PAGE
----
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As I understand it the Fed has 3 tools for moving interest rates to combat inflation/unemployment: the discount rate, Fed Funds rate and open market operations.

I'm trying to understand how the yield curve is affected:

The Fed Fund rate is the overnight rate at which reserve balances, held by banks at the fed can be lent to each other. The shortest maturity that the treasury yield curve has is 1 month (no overnight). Are expectations regarding overnight fed funds rates reflected in the 1 month yields? I would suppose so, because if the government raises fed funds, their intentions are to influence and increase interest rates in general. Thoughts?

The discount rate is the interest the Fed charges other banks to borrow money. Does the 'discount rate' relate to the commercial paper listed here?. Am I correct in thinking that the discount rate refers to short term borrowing < 1year and that changes in the yield curve at maturities greater than 1 year may not be directly correlated to changes in fed funds or discount rates? (because these are not tools for influencing long term rates)

Finally I understand that changes in the curve at longer maturities may reflect the governments 'open market operations' and their buying and selling of US securities.

Any help solidifying this understanding would be much appreciated.

PART 2 TO THIS QUESTION HERE

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You've asked a lot of questions, so I will have to keep my answers rather brief.

As I understand it the Fed has 3 tools for moving interest rates to combat inflation/unemployment: the discount rate, Fed Funds rate and open market operations.

This is incorrect in a few ways:

  1. The discount rate is a tool, but it's not a tool that is used to conduct monetary policy in normal times. It is, instead, a "penalty rate" in the sense used by Walter Bagehot.
  2. The Fed Funds rate is not a tool, it is a target. The Fed Funds rate is calculated from market transactions, and the Federal Open Market Committee will often instruct the Federal Reserve Bank of New York to engage in open market operations to move the Fed Funds rate toward a particular level.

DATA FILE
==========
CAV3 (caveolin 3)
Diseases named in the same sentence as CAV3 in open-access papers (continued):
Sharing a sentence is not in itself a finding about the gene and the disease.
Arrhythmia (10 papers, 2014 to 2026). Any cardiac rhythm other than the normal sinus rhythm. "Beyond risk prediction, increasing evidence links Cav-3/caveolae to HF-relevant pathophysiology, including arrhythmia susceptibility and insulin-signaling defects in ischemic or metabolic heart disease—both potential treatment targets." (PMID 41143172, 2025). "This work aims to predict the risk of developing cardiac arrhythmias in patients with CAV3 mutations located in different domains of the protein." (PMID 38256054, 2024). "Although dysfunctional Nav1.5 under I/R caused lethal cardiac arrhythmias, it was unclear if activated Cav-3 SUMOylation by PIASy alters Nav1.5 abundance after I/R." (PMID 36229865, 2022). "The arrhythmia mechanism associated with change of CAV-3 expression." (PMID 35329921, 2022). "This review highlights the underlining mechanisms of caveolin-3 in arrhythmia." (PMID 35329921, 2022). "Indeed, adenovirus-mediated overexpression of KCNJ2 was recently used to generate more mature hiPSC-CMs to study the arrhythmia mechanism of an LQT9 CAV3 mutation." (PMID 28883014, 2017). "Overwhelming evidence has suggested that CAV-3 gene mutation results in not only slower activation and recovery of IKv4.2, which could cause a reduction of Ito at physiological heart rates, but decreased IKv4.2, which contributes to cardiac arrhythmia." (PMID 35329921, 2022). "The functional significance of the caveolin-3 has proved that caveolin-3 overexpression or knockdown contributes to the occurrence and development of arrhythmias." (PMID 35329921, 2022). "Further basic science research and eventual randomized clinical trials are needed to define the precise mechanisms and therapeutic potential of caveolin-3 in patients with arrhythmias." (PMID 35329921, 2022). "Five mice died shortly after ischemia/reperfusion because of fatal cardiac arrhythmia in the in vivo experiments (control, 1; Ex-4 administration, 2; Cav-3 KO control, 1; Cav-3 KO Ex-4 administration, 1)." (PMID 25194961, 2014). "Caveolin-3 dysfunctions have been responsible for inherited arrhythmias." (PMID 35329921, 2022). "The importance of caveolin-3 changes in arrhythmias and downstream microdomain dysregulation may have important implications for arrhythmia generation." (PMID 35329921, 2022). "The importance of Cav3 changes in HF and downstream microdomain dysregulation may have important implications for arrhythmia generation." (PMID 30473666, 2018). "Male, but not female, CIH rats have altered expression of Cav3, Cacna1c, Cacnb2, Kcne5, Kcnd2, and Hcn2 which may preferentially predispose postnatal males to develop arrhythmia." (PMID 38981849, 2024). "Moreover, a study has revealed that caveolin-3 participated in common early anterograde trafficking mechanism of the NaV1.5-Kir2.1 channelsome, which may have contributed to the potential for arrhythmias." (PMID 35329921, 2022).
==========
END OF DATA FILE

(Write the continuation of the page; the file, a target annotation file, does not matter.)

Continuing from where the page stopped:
3. These are not the only tools at the Fed's disposal. It also has, for example, the reverse repurchase program, which enables it to set a floor under short-term secured borrowing rates.

Are expectations regarding overnight fed funds rates reflected in the 1 month yields?

Yes, they are related, though the yield on a 1-month Treasury bill will in practice differ from the compounded Fed Funds rate for a number of reasons. One notable reason is that the Fed Funds rate, being a market rate, does vary, while the yield on a 1-month Treasury is effectively fixed at the time of purchase. The relationship between the expected values of a fixed rate and a floating rate is expressed through Overnight Indexed Swap values, and 1-month OIS on the Fed Funds rate is the best direct indication of the expected value of compounded overnight borrowing in the Fed Funds market.

...stuff about the discount rate...

No, as I said above. On an average day, bank borrowing from the discount window should be zero. Commercial paper represents medium-term borrowing by private companies.

Finally I understand that changes in the curve at longer maturities may reflect the governments 'open market operations' and their buying and selling of US securities.

Yes, but that's also true of the short end of the curve. In fact, sometimes the Fed has sought to change the relationship of the short and long ends of the curve, as in "Operation Twist".

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  • $\begingroup$ Much appreciated @dismalscience: just to confirm; the discount window should be reserved for crisis because it lends in line with Bagehot's Dictum: To avert panic, central banks should lend early and freely (ie without limit), to solvent firms, against good collateral, and at 'high rates.' These high rates could also be called penalty rates. $\endgroup$ – DVCITIS Jan 28 '16 at 17:25
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    $\begingroup$ @Pete Yes. While the discount window may sometimes be used by institutions facing idiosyncratic stress, rather than only in a broad crisis, it's discouraged, and is a flag to banking regulators to take a close look at the institution that is borrowing. $\endgroup$ – dismalscience Jan 28 '16 at 17:29
  • $\begingroup$ Cool, my understanding of monetary policy is slowly growing. I've developed this question a little further and posted an update at the below link if interested: $\endgroup$ – DVCITIS Jan 28 '16 at 18:21
  • $\begingroup$ quant.stackexchange.com/questions/22993/… $\endgroup$ – DVCITIS Jan 28 '16 at 18:21

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